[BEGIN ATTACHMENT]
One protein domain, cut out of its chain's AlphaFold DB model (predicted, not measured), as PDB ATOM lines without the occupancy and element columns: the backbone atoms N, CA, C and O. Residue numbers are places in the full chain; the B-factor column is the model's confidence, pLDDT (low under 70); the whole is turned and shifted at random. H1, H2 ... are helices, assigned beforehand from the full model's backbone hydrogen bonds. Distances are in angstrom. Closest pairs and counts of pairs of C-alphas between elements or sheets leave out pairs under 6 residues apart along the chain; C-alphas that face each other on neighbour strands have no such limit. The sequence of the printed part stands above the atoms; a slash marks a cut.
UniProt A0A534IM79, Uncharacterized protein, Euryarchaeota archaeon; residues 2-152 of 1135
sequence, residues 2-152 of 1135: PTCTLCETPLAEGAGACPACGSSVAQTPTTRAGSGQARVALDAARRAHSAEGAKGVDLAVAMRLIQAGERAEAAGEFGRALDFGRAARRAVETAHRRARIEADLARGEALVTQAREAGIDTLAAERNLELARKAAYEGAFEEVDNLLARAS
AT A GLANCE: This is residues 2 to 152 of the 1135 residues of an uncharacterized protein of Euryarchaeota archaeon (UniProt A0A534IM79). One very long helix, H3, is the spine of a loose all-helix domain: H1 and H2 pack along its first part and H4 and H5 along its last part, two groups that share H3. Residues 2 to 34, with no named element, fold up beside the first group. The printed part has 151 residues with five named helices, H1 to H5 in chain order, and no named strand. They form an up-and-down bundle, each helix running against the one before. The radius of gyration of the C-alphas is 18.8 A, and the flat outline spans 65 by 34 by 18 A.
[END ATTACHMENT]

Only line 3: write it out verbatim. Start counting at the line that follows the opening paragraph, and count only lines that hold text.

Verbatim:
AT A GLANCE: This is residues 2 to 152 of the 1135 residues of an uncharacterized protein of Euryarchaeota archaeon (UniProt A0A534IM79). One very long helix, H3, is the spine of a loose all-helix domain: H1 and H2 pack along its first part and H4 and H5 along its last part, two groups that share H3. Residues 2 to 34, with no named element, fold up beside the first group. The printed part has 151 residues with five named helices, H1 to H5 in chain order, and no named strand. They form an up-and-down bundle, each helix running against the one before. The radius of gyration of the C-alphas is 18.8 A, and the flat outline spans 65 by 34 by 18 A.